HERSCHEL AND HIS WORK
duty was, under cover of a roof, to watch the clock, and to enter the measurements or remarks of the observer, as well as with the workman in attendance. A "speaking-pipe," as it was then called, of variable length to suit changes in his position, but 115 feet long at the most, was devised and fitted up. Usually his sister Caroline was the recorder who did the work, all-night work at times.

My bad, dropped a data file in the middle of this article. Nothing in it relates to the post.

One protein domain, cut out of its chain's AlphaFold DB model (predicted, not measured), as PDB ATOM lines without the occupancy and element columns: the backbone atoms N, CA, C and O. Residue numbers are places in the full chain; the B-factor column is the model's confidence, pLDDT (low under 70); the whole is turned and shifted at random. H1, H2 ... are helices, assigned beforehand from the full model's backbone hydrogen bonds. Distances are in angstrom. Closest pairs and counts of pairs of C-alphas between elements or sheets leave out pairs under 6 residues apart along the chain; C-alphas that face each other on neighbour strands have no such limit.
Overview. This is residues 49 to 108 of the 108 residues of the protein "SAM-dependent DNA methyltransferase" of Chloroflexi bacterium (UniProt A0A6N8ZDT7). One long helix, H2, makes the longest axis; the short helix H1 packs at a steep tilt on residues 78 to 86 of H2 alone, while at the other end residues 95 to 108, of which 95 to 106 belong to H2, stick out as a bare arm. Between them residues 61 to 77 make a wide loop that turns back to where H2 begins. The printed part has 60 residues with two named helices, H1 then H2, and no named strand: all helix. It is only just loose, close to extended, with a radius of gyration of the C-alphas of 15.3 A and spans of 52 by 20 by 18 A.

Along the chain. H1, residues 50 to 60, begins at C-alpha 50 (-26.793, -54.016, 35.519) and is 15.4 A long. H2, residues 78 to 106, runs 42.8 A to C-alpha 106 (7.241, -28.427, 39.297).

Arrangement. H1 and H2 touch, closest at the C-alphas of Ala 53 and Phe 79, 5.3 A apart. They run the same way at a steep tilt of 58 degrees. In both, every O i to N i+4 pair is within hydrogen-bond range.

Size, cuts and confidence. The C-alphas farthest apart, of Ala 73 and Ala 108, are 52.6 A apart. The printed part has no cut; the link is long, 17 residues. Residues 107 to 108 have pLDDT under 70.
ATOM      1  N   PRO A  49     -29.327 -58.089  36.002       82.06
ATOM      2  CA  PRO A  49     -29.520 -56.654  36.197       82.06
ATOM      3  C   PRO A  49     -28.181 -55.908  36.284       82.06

The mechanical skill shown in the construction of the telescope was proved sixty years after by Herschel's distinguished son. Sir John, in a letter already referred to, dated March 13, 1847: "The woodwork of the telescope being so far decayed as to be dangerous, in the year 1839, 1 pulled it down (the operation commenced on December 5), and having cleared away the framework, etc., piers were erected on which the tube was placed, that being of iron, and so well preserved, that although not more than one-twentieth of an inch thick, when in the horizontal position it sustained within it all my family, and continues to sustain enclosed within it to this day, not only the heavier of the two reflectors, but also all the more important portions of the machinery, such as being of iron and brass stood in no fear of decay, as well as all such portions of the polishing apparatus as would go into it, to the amount, I presume, of a great many tons, which had, when I last saw it, produced no sign of weakness or sagging down. This great strength and resistance to decay is to be attributed to the peculiar principle of its internal structure, which is, in effect, very similar to that for which, in later times, a patent has been taken out under the name of Corrugated Iron Roofing, etc., but of which the idea was, I